• 13 FEB 18
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    Get the Scoop on Nutrition and Teeth

    nutrition and teeth

    When it comes to the importance of good nutrition and teeth, not enough can be said. Your diet directly impacts the short-term and long-term health of your teeth, bones and the soft tissues of your mouth. A variety of foods from the five food groups have been proven to aid in cavity prevention and in keeping your mouth safe from other dental-related problems.

    Children tend to gravitate to foods that can cause cavities so extra effort is needed to ensure that your child gets a healthy daily portion of vegetables and low-fat yogurt and cheeses–all of which promote strong teeth. The oral health and overall health of your children both benefit from good nutrition.

    Help Your Smile by Choosing These Foods First!

    Bad nutrition and teeth health habits may seem harmless, but they can grow into deep-rooted behaviors.  If you currently don’t have good, nutrition and teeth health habits, now is the time to make goals and start a new habit!  Good nutrition and your teeth health are linked with healthy food choices.  Here are some tooth-friendly foods to add to your nutrition and teeth health goals:

    • Water: Helps to wash decay-promoting particles from your teeth. Water is a great choice for hydration because it is sugar-free and helps in the digestion process.  
    • Dairy: Aged cheeses are best to aid in saliva production. (Saliva can help to rid your teeth of decay-causing food particles.)  Milk, and plain yogurt are also great choices.
    • Fruits and Vegetables: Reach for fruits and vegetables as a snack instead of carbohydrates. Fruits and Vegetables that contain a high volume of water–such as pears, melons, celery, and cucumber–are best. Foods high in water help balance ingested sugars and help to clean the teeth.  Many fruits and vegetables also contain vitamin C (important for healthy gums and quick healing of wounds) and vitamin A (another key nutrient in building tooth enamel).  Fruits like bananas and raisins are comprised of lots concentrated sugar so make sure you brush your teeth soon after you eat these fruits. Leafy greens are great sources of calcium too.  
    • Protein: Calcium-fortified tofu and almonds can promote good teeth health due to their high calcium properties and other nutrients.  Other great options for protein: meat, poultry, fish, milk and eggs. These foods are also high in phosphorus. Both calcium and phosphorus rebuild and protect your tooth enamel and are vital to your dental health.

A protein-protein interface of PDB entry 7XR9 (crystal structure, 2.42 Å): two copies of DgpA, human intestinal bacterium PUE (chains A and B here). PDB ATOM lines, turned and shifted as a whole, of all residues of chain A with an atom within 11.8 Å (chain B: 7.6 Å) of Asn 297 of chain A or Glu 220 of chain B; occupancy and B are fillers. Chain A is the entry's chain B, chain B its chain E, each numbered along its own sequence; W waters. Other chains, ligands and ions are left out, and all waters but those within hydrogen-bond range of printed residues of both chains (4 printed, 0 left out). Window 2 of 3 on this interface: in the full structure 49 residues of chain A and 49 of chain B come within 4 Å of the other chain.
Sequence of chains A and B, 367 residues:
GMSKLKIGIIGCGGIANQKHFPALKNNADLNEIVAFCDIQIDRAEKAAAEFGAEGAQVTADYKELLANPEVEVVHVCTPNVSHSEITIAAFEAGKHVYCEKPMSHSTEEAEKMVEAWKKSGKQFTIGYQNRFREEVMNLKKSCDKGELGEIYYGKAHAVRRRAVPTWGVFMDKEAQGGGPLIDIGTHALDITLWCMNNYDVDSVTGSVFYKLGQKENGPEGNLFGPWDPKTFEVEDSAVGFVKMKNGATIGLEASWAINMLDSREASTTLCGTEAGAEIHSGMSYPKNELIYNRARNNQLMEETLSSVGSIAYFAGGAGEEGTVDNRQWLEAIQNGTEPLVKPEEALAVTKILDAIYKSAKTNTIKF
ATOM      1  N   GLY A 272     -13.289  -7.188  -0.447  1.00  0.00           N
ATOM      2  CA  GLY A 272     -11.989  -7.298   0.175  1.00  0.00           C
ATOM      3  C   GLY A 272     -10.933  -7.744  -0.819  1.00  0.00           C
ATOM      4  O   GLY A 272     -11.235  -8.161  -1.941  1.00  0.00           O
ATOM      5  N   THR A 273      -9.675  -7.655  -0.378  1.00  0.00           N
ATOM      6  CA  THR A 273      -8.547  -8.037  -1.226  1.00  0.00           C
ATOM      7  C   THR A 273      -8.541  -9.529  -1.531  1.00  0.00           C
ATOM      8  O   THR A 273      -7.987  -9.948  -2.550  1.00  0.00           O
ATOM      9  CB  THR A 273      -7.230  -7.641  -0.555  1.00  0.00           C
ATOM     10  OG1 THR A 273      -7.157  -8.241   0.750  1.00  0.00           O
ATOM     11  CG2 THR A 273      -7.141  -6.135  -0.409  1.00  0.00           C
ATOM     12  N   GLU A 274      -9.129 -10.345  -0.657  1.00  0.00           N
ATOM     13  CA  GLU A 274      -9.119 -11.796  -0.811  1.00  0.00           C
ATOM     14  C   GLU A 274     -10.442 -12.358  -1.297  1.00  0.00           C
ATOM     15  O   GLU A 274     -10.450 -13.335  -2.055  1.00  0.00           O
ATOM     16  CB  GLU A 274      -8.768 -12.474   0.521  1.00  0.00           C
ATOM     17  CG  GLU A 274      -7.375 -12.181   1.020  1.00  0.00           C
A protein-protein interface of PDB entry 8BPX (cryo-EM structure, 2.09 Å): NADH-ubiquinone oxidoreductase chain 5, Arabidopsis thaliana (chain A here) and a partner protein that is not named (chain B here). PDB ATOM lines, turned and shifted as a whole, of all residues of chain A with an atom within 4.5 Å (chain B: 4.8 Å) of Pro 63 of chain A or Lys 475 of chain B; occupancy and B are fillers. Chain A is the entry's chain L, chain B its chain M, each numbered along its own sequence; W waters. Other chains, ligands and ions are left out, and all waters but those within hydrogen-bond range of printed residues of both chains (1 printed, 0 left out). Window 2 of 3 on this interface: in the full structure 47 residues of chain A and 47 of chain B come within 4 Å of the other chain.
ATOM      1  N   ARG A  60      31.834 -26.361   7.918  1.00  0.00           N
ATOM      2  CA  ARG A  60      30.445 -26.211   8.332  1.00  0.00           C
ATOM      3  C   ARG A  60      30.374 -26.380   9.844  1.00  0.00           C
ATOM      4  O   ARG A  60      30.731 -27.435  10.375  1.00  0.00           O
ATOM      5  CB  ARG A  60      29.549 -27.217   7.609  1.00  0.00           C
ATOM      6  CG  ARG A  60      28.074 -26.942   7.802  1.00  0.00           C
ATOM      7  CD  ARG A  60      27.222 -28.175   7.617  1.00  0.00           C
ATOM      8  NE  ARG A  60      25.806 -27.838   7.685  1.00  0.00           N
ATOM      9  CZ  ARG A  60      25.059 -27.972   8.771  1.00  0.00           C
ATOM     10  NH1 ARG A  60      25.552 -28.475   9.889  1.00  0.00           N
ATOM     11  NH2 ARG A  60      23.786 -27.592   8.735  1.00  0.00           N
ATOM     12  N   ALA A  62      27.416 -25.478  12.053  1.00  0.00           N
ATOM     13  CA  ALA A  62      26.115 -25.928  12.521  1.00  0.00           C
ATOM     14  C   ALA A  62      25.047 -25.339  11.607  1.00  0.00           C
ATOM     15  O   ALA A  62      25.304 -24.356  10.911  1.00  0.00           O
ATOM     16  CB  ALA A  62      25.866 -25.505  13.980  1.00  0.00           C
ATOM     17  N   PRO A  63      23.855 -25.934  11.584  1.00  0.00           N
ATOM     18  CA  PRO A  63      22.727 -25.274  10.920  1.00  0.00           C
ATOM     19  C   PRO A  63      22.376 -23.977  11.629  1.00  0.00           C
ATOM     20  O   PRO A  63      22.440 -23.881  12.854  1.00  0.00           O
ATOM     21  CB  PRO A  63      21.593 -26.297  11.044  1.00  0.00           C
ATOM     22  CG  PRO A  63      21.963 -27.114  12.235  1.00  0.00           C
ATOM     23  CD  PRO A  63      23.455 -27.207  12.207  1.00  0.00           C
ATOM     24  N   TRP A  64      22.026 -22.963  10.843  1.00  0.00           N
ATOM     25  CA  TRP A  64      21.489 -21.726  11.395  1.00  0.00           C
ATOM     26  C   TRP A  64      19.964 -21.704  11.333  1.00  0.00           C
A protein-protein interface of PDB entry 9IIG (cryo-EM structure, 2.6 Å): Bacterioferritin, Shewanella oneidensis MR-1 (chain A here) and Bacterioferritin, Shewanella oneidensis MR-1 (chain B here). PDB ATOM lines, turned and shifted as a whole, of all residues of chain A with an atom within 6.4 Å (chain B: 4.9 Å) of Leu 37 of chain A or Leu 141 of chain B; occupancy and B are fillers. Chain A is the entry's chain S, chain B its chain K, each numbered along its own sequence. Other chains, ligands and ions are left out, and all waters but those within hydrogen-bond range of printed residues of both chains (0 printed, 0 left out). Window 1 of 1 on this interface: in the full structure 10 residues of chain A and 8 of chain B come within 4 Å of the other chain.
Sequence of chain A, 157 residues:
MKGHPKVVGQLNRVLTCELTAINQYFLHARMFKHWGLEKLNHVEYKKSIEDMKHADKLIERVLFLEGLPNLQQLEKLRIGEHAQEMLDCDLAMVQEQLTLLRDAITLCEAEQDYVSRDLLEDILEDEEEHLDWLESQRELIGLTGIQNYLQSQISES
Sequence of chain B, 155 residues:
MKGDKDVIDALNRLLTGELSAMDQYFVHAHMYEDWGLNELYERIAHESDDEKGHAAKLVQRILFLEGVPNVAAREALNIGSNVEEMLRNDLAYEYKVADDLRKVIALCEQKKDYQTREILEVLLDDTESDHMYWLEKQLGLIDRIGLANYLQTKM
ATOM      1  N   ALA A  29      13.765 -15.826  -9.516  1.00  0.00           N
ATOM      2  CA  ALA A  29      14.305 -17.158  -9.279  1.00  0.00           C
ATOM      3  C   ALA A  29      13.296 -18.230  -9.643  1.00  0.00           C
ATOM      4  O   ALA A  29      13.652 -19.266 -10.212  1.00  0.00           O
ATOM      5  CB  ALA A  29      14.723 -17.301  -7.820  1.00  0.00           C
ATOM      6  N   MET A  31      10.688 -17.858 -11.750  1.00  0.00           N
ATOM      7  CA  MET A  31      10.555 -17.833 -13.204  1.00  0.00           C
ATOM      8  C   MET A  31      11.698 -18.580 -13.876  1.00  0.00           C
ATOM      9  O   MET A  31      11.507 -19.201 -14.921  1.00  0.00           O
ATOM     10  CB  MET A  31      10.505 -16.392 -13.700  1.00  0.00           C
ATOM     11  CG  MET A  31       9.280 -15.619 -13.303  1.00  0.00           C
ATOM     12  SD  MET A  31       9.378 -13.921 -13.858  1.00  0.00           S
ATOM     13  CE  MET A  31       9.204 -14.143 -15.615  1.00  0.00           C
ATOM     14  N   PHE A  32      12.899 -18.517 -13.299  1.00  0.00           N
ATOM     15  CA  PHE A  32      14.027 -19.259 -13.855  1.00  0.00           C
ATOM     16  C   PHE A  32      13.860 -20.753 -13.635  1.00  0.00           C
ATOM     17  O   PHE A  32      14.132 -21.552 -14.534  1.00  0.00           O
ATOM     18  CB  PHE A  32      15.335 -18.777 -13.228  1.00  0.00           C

Understanding the role of sugar in the human diet

    When considering your nutrition and teeth health goals, remember, not ALL sugars are bad. “We actually need sugar; it’s our body’s preferred fuel,” says David Katz, MD, director of the Yale University Prevention Research Center. “But we eat too damn much of it.” Natural occurring sugars found in fruits, some vegetables, and milk are perfectly healthy. It’s added sugar (sweeteners put in during processing and prep) that we need to watch out for.

    Your body DOES need carbohydrates, which are broken down into sugar in your body. This sugar is essential for your body to create energy to survive. However, it is not necessary to include sugary foods or added sugars in the diet in order for your body to make energy.

    In November 2015, the Food and Drug Administration recommended people over the age of 3 eat no more than 50 grams of sugar a day and it should make up no more than 10 percent of your daily calories.

    How to track daily sugar intake

    When it comes to becoming aware of your daily sugar intake, the first step is to simply read your food labels–some may shock you! Ingredients on food labels are listed according to the amount included in the serving so if sugar is high on the list, beware.  Since bacteria in your mouth feeds off of carbohydrates, cutting down on sugar–and other sources of simple carbohydrates that are easily fermentable–can help prevent cavities from forming.

    Watch out for words ending in “ose”

    Another red flag for unveiling hidden sources of sugar—terms ending in “-ose” indicate a sugar ingredient.  Sugar substitutes (Splenda, Equal and Sunett, aspartame, erythritol, saccharin, sucralose, isomalt, sorbitol, acesulfame potassium and mannitol) have the appearance and taste of sugar but they don’t promote decay-causing acids in your mouth that erode your teeth. Paying attention to your sugars is an important step in your nutrition and teeth health action plan.

    Call for a Nutrition and Teeth Consultation

    If you would like to learn more about how you can help improve your nutrition and teeth health habits for a healthier smile (and body) call our office today! Dr. Evanson and her staff are anxious to get your family on a path of wellness–inside and out!  We focus on prevention, tooth preservation, and awareness and make every effort to treat our patients the way we treat members of our own family.

    We invite you to view our website to learn more about the services and treatments we provide. Please call us at (720) 409-0008 if you have any questions ortto set up an appointment for a dental exam.

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